Zero lower bound (“ZLB”) is when the short-term nominal interest rate is at or near zero, causing a liquidity trap and limiting the capacity that the central bank has to stimulate economic growth.
In a nutshell, it’s when interest rates can’t fall any further below 0%.
The main tool of conventional monetary policy is interest rates, set by a country’s central bank (“CB”).
If inflation is low and economic growth negative, the central bank will cut interest rates to stimulate demand, in hopes, this will result in higher economic growth.
But if the central bank keeps cutting interest rates, there comes a time when interest rates have fallen to zero and can’t fall any further.
This is the zero lower bound rate (“ZLB”).
At this point, interest rates have fallen as far as they can.
Technically, it is possible to go lower.
A central bank can lower interest rates to negative levels.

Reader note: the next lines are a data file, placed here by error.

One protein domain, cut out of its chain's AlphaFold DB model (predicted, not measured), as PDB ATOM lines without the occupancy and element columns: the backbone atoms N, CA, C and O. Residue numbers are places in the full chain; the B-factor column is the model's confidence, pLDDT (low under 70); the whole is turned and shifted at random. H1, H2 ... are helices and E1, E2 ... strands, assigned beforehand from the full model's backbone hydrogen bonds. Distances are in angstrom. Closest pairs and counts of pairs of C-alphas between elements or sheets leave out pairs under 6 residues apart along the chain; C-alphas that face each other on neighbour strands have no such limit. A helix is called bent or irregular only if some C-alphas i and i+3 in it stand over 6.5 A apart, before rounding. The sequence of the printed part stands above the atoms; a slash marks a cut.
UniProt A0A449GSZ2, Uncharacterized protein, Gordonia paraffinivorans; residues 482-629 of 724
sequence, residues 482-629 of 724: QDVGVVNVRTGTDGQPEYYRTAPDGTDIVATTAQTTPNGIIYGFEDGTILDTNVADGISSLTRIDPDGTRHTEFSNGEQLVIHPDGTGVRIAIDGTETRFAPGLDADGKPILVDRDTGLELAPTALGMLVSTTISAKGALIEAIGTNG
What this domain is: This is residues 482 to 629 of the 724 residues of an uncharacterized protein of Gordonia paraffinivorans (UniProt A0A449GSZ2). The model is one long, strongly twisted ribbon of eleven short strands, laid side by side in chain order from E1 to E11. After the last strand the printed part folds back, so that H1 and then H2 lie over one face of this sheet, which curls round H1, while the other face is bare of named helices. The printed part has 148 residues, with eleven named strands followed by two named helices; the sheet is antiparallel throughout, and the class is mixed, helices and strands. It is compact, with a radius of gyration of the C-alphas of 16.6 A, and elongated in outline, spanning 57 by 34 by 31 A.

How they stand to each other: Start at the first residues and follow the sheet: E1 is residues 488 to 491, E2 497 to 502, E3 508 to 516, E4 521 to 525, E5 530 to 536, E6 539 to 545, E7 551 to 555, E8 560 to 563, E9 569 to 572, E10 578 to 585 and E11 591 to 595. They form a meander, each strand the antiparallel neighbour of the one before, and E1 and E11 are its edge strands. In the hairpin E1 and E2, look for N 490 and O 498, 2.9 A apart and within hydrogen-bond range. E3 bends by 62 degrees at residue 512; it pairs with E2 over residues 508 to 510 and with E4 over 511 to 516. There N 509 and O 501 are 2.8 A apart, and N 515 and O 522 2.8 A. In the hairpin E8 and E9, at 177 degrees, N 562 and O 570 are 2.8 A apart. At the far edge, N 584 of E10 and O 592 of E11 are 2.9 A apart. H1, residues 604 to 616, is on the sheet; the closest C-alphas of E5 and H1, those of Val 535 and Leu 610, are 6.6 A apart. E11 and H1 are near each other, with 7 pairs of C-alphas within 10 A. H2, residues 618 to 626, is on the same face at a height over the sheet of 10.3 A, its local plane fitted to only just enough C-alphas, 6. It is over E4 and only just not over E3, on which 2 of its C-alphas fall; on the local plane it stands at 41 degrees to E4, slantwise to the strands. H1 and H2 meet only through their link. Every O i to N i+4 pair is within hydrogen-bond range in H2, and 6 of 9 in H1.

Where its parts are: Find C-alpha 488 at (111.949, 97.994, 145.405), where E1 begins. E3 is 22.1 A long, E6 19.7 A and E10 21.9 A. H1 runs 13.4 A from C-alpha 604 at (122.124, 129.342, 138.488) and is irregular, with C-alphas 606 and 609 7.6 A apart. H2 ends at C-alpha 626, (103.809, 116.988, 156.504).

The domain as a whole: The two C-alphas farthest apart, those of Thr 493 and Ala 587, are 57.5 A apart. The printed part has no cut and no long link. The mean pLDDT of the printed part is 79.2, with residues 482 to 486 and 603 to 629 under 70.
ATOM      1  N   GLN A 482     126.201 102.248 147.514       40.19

But no one would lend money at a negative interest rate. You can just hold cash.
This means the central bank can no longer use interest rates to stimulate the economy.
This scenario is known as a liquidity trap.
In a liquidity trap, increasing the money supply is likely to be ineffective in stimulating economic activity.
Usually, an increase in the money supply leads to lower interest rates and encourages more spending.
But in a liquidity trap, people are generally indifferent to an increase in the money supply. (Usually, because the commercial banks aren’t lending to them so they don’t have access to all this money.)
Interest rates don’t fall and the extra money tends to be saved rather than spent.
In summary, a decrease in interest rates encourages spending, but in a liquidity trap, a change in the money supply does not change spending habits. Therefore, the use of conventional monetary policy is ineffective.
Examples of ZLB
- December 2008: The Federal Reserve (“Fed”) cut interest rates to between 0% and 0.25%. From then on until 2013, the U.S. had been at the ZLB.
- March 2009: The Bank of England (“BoE”) cut interest rates to 0.5% and have stayed there until 2013
- April 2020: Interest rates cut to zero by the Fed, ECB, and BoE in response to the COVID-19 pandemic.